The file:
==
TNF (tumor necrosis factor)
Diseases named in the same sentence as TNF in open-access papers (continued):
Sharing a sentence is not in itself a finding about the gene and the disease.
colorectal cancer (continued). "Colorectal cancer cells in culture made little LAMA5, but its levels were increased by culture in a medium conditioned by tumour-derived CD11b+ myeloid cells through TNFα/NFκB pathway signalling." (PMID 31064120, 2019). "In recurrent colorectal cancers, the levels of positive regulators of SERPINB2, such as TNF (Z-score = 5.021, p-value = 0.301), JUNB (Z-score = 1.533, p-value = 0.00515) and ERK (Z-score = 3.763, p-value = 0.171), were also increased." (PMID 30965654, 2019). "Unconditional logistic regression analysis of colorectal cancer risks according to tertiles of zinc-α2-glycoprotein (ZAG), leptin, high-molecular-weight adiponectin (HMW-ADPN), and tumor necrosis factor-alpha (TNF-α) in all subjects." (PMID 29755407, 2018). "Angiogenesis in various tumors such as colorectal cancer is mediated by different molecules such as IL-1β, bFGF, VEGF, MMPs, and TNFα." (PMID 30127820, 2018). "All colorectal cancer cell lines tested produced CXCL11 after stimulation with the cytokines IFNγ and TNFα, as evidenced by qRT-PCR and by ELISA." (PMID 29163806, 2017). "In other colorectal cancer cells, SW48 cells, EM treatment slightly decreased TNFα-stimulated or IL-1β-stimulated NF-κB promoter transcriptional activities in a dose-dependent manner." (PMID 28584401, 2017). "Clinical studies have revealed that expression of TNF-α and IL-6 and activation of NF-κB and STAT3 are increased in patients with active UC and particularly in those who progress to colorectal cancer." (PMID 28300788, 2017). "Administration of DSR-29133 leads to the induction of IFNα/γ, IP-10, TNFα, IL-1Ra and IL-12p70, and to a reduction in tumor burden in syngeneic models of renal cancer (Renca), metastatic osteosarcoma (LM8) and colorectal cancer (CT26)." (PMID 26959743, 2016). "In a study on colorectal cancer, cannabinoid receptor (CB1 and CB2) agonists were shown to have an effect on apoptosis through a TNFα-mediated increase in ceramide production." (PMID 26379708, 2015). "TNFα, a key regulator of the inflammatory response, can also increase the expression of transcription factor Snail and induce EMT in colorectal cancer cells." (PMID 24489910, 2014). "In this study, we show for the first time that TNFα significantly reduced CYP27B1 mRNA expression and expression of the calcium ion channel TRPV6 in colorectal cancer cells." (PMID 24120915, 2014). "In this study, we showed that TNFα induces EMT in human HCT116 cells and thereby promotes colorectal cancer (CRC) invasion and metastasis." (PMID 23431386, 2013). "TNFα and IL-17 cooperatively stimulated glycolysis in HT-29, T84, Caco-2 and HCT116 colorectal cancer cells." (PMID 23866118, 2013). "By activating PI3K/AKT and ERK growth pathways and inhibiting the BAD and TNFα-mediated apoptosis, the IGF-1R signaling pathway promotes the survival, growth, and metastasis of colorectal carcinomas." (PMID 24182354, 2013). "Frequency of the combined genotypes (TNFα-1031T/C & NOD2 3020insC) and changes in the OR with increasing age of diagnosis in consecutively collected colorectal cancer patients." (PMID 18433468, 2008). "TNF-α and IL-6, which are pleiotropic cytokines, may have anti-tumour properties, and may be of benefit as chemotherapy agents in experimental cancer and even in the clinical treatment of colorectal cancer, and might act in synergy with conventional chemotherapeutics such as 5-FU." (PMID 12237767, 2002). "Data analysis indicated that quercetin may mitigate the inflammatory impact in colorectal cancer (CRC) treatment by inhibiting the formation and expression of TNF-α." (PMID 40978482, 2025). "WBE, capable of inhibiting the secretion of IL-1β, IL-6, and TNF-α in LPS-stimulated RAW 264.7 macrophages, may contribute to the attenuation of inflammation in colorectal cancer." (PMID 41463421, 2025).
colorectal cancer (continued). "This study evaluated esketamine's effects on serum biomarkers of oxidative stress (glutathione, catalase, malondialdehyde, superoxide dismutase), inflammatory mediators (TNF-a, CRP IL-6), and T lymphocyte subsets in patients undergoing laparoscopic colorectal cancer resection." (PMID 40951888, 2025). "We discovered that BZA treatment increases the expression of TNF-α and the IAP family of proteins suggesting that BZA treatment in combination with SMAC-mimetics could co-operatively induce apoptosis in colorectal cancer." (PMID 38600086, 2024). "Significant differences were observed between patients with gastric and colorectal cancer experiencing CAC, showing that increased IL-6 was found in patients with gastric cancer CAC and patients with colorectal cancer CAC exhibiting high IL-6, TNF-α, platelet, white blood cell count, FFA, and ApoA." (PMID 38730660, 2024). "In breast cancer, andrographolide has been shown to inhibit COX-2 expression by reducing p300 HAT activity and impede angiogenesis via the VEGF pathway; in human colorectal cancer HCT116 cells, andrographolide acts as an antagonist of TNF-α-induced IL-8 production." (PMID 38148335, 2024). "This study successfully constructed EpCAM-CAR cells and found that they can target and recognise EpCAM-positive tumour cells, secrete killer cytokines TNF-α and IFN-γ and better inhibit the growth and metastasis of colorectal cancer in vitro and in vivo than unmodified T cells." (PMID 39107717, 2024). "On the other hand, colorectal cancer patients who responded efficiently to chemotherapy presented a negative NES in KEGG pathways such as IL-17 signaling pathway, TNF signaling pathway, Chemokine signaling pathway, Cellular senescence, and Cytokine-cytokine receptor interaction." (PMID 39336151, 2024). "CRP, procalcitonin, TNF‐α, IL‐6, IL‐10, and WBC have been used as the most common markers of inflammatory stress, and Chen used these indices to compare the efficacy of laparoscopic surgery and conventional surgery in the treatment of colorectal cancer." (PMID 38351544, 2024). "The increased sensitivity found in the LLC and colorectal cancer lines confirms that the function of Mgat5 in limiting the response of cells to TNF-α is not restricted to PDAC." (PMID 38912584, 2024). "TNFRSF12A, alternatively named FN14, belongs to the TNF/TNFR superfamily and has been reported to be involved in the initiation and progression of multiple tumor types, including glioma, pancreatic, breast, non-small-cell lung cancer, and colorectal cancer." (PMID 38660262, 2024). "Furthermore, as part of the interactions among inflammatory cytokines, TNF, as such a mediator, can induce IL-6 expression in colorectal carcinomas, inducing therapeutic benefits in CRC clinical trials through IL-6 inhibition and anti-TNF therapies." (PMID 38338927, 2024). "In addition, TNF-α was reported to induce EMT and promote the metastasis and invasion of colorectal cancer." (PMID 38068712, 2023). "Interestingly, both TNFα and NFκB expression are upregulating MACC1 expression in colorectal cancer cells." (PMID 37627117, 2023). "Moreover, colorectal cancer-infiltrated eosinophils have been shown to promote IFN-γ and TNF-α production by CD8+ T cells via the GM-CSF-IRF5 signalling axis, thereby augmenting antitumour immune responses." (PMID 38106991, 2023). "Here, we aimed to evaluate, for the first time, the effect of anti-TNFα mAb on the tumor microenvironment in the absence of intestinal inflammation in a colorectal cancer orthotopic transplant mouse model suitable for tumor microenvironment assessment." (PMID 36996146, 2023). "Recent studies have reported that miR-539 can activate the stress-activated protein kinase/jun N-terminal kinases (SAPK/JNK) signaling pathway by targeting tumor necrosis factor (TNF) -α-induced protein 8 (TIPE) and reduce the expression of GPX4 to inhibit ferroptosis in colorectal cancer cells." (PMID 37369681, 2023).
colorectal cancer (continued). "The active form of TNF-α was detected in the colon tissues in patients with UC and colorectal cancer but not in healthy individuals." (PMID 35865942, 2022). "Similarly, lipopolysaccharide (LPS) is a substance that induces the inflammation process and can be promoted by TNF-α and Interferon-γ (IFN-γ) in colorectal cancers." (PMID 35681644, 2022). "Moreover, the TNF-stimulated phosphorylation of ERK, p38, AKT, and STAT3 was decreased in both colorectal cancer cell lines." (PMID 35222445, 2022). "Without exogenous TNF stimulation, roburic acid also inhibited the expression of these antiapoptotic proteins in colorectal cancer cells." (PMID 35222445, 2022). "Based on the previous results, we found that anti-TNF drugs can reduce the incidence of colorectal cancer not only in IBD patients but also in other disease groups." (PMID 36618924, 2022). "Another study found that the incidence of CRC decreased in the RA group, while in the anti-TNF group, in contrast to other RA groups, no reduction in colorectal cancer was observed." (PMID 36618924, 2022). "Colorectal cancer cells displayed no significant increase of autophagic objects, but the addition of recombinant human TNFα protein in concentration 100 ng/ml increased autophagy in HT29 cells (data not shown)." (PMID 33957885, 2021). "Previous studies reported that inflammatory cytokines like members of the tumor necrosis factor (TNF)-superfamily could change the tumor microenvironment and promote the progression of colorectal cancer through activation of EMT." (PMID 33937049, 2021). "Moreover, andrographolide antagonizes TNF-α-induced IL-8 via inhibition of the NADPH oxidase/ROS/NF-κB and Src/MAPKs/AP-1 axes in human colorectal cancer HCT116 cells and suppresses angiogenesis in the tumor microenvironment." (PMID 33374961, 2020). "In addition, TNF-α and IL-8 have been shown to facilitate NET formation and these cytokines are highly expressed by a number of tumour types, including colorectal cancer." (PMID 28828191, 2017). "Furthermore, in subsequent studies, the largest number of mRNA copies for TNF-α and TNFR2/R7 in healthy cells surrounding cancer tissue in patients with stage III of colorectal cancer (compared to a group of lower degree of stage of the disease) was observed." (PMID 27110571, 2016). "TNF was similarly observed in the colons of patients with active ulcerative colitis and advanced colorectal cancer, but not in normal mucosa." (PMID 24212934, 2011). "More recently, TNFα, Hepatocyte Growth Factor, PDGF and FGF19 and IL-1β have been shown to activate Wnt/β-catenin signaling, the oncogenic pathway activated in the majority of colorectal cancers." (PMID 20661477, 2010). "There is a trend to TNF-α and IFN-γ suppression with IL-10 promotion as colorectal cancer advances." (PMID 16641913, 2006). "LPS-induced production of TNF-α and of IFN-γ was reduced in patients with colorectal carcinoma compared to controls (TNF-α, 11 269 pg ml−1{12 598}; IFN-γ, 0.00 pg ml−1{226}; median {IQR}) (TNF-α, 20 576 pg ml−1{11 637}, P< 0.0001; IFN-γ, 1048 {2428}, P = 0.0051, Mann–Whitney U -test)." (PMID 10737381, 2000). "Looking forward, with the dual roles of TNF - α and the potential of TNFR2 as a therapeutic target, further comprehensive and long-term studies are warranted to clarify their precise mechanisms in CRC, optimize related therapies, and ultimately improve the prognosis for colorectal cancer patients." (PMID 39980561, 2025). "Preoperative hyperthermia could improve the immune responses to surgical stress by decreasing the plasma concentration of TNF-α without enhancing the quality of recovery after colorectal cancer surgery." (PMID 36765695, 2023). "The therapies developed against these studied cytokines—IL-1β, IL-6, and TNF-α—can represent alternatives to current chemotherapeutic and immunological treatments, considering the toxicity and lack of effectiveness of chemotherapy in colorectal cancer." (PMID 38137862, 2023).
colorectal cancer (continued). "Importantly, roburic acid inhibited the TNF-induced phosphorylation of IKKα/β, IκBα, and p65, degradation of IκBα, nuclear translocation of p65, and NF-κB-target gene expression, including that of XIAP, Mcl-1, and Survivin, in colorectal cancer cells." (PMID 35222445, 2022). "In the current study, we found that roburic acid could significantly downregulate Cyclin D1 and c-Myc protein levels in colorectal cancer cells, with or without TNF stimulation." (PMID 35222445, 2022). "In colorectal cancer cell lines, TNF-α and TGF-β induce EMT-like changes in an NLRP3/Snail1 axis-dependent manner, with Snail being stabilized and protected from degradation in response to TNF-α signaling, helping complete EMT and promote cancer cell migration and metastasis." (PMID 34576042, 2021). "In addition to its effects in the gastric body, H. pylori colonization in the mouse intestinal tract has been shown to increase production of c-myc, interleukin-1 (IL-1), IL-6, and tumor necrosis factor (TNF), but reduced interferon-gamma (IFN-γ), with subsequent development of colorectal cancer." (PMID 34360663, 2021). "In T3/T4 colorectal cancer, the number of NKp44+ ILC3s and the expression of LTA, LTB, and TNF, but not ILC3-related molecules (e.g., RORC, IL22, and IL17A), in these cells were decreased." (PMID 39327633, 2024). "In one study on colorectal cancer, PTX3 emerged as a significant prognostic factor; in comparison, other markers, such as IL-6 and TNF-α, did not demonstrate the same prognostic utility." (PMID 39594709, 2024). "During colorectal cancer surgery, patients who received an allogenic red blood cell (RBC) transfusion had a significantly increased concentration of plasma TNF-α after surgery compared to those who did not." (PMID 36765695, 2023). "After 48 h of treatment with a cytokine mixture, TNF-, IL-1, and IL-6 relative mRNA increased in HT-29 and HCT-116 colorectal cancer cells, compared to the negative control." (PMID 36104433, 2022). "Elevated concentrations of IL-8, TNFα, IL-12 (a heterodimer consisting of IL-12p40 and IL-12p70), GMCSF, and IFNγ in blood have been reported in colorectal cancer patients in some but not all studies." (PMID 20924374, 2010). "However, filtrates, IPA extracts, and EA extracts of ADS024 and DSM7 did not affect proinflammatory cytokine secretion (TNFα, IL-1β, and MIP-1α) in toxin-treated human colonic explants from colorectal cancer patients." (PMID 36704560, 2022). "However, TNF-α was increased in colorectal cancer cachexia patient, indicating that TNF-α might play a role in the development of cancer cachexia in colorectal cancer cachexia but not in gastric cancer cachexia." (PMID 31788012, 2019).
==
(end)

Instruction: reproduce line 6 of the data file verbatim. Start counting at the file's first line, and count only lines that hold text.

colorectal cancer (continued). "The active form of TNF-α was detected in the colon tissues in patients with UC and colorectal cancer but not in healthy individuals." (PMID 35865942, 2022). "Similarly, lipopolysaccharide (LPS) is a substance that induces the inflammation process and can be promoted by TNF-α and Interferon-γ (IFN-γ) in colorectal cancers." (PMID 35681644, 2022). "Moreover, the TNF-stimulated phosphorylation of ERK, p38, AKT, and STAT3 was decreased in both colorectal cancer cell lines." (PMID 35222445, 2022). "Without exogenous TNF stimulation, roburic acid also inhibited the expression of these antiapoptotic proteins in colorectal cancer cells." (PMID 35222445, 2022). "Based on the previous results, we found that anti-TNF drugs can reduce the incidence of colorectal cancer not only in IBD patients but also in other disease groups." (PMID 36618924, 2022). "Another study found that the incidence of CRC decreased in the RA group, while in the anti-TNF group, in contrast to other RA groups, no reduction in colorectal cancer was observed." (PMID 36618924, 2022). "Colorectal cancer cells displayed no significant increase of autophagic objects, but the addition of recombinant human TNFα protein in concentration 100 ng/ml increased autophagy in HT29 cells (data not shown)." (PMID 33957885, 2021). "Previous studies reported that inflammatory cytokines like members of the tumor necrosis factor (TNF)-superfamily could change the tumor microenvironment and promote the progression of colorectal cancer through activation of EMT." (PMID 33937049, 2021). "Moreover, andrographolide antagonizes TNF-α-induced IL-8 via inhibition of the NADPH oxidase/ROS/NF-κB and Src/MAPKs/AP-1 axes in human colorectal cancer HCT116 cells and suppresses angiogenesis in the tumor microenvironment." (PMID 33374961, 2020). "In addition, TNF-α and IL-8 have been shown to facilitate NET formation and these cytokines are highly expressed by a number of tumour types, including colorectal cancer." (PMID 28828191, 2017). "Furthermore, in subsequent studies, the largest number of mRNA copies for TNF-α and TNFR2/R7 in healthy cells surrounding cancer tissue in patients with stage III of colorectal cancer (compared to a group of lower degree of stage of the disease) was observed." (PMID 27110571, 2016). "TNF was similarly observed in the colons of patients with active ulcerative colitis and advanced colorectal cancer, but not in normal mucosa." (PMID 24212934, 2011). "More recently, TNFα, Hepatocyte Growth Factor, PDGF and FGF19 and IL-1β have been shown to activate Wnt/β-catenin signaling, the oncogenic pathway activated in the majority of colorectal cancers." (PMID 20661477, 2010). "There is a trend to TNF-α and IFN-γ suppression with IL-10 promotion as colorectal cancer advances." (PMID 16641913, 2006). "LPS-induced production of TNF-α and of IFN-γ was reduced in patients with colorectal carcinoma compared to controls (TNF-α, 11 269 pg ml−1{12 598}; IFN-γ, 0.00 pg ml−1{226}; median {IQR}) (TNF-α, 20 576 pg ml−1{11 637}, P< 0.0001; IFN-γ, 1048 {2428}, P = 0.0051, Mann–Whitney U -test)." (PMID 10737381, 2000). "Looking forward, with the dual roles of TNF - α and the potential of TNFR2 as a therapeutic target, further comprehensive and long-term studies are warranted to clarify their precise mechanisms in CRC, optimize related therapies, and ultimately improve the prognosis for colorectal cancer patients." (PMID 39980561, 2025). "Preoperative hyperthermia could improve the immune responses to surgical stress by decreasing the plasma concentration of TNF-α without enhancing the quality of recovery after colorectal cancer surgery." (PMID 36765695, 2023). "The therapies developed against these studied cytokines—IL-1β, IL-6, and TNF-α—can represent alternatives to current chemotherapeutic and immunological treatments, considering the toxicity and lack of effectiveness of chemotherapy in colorectal cancer." (PMID 38137862, 2023).